Category Archives: Typical pilot mistakes

The KISS Principle applied to the ANAC Test

Don’t worry, I’m not about to start giving away romantic advice, far from that! In fact, the KISS principle is everything but romantic.

It is an acronym said to have been used for the first time by Kelly Johnson, an engineer at Lockheed in charge of designing spy planes during the Cold War. The acronym K.I.S.S. stands for “Keep It Simple Stupid“, and he meant that even an average mechanic should be able to repair  the aircraft they were designing, they shouldn’t  require an expert with sophisticated tools. This principle is still used nowadays by project managers and software developers, among other professionals.

I usually advise my students to apply this principle when taking the ANAC Test. That doesn’t mean that you should follow your “friends'” advice and answer just “yes”/ “no”/ “never happened to me” to every question the examiner asks. It just means that you should adjust the amount of information you give, for a few reasons:

1) You should use the structures and vocabulary you feel comfortable with. Of course, we’re all trying to achieve level 4 or higher, but everyone has an inner “examiner” that tells them how deep they can dive into their English pool. During the exam itself is not the time to test new vocabulary or structures, that should be done in class.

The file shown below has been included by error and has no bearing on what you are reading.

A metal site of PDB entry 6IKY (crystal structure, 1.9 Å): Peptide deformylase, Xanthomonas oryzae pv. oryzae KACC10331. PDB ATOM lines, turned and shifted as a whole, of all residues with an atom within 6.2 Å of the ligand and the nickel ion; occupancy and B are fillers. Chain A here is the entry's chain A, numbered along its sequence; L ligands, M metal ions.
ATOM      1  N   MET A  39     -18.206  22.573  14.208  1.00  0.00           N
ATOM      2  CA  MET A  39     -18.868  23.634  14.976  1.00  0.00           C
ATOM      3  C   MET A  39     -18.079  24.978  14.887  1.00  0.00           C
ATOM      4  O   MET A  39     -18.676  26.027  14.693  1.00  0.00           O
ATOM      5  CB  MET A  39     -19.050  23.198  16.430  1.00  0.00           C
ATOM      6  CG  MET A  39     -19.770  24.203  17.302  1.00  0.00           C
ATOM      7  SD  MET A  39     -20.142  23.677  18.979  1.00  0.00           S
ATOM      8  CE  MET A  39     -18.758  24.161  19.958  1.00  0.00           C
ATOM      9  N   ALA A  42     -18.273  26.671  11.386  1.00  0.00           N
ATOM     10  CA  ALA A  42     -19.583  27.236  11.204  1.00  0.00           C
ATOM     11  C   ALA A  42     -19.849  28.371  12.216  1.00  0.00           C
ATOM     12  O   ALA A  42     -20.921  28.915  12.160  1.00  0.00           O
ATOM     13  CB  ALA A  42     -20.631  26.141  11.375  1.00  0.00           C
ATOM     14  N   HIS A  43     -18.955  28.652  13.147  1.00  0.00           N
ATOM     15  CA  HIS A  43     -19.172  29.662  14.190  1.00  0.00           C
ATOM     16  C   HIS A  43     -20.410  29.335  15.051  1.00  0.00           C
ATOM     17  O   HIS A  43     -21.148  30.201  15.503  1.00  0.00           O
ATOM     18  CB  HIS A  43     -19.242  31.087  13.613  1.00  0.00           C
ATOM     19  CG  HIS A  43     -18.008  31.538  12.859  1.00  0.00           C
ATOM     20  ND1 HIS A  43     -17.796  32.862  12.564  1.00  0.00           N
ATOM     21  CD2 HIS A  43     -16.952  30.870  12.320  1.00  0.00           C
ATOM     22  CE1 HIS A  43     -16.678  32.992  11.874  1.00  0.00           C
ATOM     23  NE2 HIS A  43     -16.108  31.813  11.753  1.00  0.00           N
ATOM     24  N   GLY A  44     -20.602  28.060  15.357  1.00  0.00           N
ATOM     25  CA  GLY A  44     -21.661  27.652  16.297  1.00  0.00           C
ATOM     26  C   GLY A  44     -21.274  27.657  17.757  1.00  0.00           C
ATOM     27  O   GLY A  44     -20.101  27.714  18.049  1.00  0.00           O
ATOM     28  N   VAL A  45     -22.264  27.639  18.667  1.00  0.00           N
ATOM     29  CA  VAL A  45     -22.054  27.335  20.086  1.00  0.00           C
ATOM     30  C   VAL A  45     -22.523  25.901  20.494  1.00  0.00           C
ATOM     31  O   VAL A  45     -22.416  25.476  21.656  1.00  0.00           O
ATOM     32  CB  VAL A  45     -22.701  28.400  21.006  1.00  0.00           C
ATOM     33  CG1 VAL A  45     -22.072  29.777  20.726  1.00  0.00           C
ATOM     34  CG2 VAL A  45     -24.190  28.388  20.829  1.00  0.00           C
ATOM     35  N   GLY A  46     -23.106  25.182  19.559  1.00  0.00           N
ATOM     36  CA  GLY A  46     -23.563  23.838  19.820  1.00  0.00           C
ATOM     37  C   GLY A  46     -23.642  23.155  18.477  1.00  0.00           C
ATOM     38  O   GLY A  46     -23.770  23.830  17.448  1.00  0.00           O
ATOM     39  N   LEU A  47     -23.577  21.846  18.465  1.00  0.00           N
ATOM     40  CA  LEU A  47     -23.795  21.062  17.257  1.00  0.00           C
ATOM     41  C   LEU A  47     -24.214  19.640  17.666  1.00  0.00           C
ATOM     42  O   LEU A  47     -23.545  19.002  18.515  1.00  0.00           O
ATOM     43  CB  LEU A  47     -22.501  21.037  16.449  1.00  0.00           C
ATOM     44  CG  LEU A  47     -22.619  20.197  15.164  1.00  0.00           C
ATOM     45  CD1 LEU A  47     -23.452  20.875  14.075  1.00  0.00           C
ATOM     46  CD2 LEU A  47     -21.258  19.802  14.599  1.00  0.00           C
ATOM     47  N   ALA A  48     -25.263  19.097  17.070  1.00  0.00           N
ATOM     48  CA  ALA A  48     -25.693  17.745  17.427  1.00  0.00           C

2) Examiners can give up to four tests a day. Can you imagine what it’s like to hear practically the same things over and over again? I’m sure your life is very interesting and you’ve had hardships and joy in your career as a pilot, but that’s much more information than the examiners need to assess your English proficiency.

3) Excessively precise information may be detrimental to your fluency. Whenever you stop to remember exactly when you had that engine failure, or what was your destination when that passenger fainted during the flight, you will have to pause for a few seconds (maybe more than a few), and this silence, or even worse – the hesitation sounds you will probably produce while trying to remember that piece of information (erm, hm, or plain “é….”, which by the way is a hesitation sound in Portuguese, not in English) – will come off as lack of fluency.

My point is: think quality, not quantity. If you have the markers for level 4 and you know the test format inside out , you will certainly pass without problem, even if you stay a short time in front of the examiner. On the other hand, a long test doesn’t necessarily mean a good result.

So here go some tips:

a) Tell the truth, nothing but the truth, but NOT THE WHOLE truth.

b) Give prompt and informative answers, using the words and grammar you feel comfortable with.

c) If you forget some vocabulary (you will forget some terms, trust me), don’t try to remember it,  just explain it in other words.

d) If you don’t understand a question, negotiate with the examiner until you are able to answer it appropriately. Don’t answer any questions you haven’t understood.

e) If you realize you’ve made a mistake, correct yourself. Self-correction is a sign that the speaker is confident in their English, not the contrary.